Police: “Why haven’t you registered your car in [State] yet?”

Me: “I am planning on registering it when my tax return comes in. At the moment, I don’t have the $1,500 that it costs to register a vehicle in [State].”

Police: “I understand. So, why didn’t you just renew it in [State I moved from]?”

Me: “Well, I don’t have an address there, so, unfortunately, I can’t.”

(She walks away and writes me a ticket. When she comes back…)

Police: “Here is your ticket. I should have your car towed, but I am going to give you the benefit of the doubt and assume that you’ll get your car registered soon. Next time, just renew your tags in [State I moved from].”

(For those of you not in the USA, renewing your registration in a state where you do not reside is considered fraud.)

It’s An Old Joke In A Snowstorm

, , , , , , , | Learning | November 24, 2017

(I am in art class. The teacher has asked us to draw an animal similar to how they were drawn in the Stone Age. The teacher comes around to make sure we did the assignment.)

Student: “Look at mine.”

(He shows me his paper and it’s blank.)

Me: *joking* “Yeah, it’s a polar bear in a snowstorm.”

Teacher: *coming over* “Let me see what you have.”

Student: “It’s a polar bear in a snowstorm.”

Me: “…”

Teacher: “…”

Me: *to the student* “I was joking when I said that.”

Teacher: “Extra point for the title, but I’m marking the assignment as missing.”

Has Some Serious Bag Baggage, Part 3

, , , , | Right | November 17, 2017

(I live in a county where we charge five cents per bag, so this happens to me about ten times a day. A customer approaches on cell phone.)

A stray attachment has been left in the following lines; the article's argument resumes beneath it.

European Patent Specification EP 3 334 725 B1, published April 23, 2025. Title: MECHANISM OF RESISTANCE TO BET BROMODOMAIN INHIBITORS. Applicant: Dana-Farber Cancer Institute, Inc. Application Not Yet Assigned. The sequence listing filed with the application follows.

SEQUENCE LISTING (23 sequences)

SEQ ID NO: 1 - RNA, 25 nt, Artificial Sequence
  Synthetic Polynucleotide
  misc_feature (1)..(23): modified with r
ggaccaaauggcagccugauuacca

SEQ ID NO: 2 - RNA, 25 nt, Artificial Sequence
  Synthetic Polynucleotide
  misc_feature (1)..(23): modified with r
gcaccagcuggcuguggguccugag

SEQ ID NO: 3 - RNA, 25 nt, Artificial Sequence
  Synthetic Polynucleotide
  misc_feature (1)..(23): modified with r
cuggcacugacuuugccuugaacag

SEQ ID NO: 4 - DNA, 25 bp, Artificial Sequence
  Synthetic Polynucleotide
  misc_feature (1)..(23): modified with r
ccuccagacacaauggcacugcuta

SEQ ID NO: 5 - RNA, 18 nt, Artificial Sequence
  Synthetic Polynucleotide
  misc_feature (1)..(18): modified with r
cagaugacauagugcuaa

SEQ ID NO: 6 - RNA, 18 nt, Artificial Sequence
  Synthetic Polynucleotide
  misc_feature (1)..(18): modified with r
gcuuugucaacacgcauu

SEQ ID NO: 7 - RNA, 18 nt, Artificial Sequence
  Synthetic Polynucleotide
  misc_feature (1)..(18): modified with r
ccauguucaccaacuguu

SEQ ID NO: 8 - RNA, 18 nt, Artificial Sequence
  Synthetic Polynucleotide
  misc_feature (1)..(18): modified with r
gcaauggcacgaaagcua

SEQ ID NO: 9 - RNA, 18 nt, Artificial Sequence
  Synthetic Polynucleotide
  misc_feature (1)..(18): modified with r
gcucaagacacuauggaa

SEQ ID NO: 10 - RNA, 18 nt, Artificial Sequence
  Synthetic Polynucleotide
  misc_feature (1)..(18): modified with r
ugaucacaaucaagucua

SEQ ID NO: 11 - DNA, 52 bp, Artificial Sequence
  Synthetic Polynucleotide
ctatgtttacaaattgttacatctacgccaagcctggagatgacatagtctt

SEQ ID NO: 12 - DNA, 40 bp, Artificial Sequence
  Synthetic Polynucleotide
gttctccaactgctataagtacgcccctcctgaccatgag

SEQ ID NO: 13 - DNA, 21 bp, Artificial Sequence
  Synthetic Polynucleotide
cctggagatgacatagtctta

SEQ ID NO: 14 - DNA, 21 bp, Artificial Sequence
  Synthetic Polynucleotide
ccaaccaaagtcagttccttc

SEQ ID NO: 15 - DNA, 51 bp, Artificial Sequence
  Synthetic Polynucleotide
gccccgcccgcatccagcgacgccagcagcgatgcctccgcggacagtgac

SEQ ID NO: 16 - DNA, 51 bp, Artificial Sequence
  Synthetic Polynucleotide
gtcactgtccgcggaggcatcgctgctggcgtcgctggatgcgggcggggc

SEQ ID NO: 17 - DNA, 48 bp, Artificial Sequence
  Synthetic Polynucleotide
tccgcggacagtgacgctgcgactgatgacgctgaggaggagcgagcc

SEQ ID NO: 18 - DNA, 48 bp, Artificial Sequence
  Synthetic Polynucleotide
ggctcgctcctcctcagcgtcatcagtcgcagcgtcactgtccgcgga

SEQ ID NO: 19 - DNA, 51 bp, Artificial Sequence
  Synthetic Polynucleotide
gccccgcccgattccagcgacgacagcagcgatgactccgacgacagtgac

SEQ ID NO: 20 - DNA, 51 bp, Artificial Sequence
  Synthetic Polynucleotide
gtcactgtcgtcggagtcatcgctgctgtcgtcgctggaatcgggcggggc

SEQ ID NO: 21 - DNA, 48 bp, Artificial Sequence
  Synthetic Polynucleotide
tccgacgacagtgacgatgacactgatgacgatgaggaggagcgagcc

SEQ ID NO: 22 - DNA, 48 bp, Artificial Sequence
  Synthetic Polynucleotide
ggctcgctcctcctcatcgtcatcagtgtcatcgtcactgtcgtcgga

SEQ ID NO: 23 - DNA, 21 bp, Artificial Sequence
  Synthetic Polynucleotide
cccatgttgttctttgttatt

Me: “Hello, how are you doing today?”

Customer: *no answer*

Me: “Would you like a bag for your items today?”

Customer: *keeps talking on phone, ignoring me*

Me: *hands their two items to them*

Customer: “I need a bag! How am I supposed to carry all of this?!”

Me: “…”

 

Related:
Has Some Serious Bag Baggage, Part 2
Has Some Serious Bag Baggage

Allergic To Common Sense, Part 12

, , , | Healthy | November 15, 2017

(I’m a manager for a popular casual restaurant. I receive a phone call from an upset customer.)

Caller: “Why don’t you offer allergy menus? My daughter almost died from eating calamari! Why would you serve her something that she is allergic to, and she’s pregnant!”

Me: “I do apologize for your daughter’s condition and we do offer a dozen different types of menus which do include an allergen menu, nutritional menus, large print menus, etc.”

Caller: “How am I supposed to know you have these menus?!”

Me: “Did you ask? Also, if your daughter knew she was allergic to calamari, why would she order it?”

Caller: “She didn’t know she was allergic to it! That’s why I was asking about the allergen menu!”

Me: “Okay, so, if she doesn’t know that she is allergic to calamari, how are we supposed to know?”

Caller: *realizes the paradox* “Well, she’s pregnant and I am really scared.”

(I’m a mom of two.)

Me: “I understand you are scared and when a person is pregnant their body goes through a lot of changes; consult with the doctor and I hope she will be okay.”

(I never got a call back I wonder if she still thinks we should automatically know if someone is allergic to something.)

Related:
Allergic To Common Sense, Part 11
Allergic To Common Sense, Part 10
Allergic To Common Sense, Part 9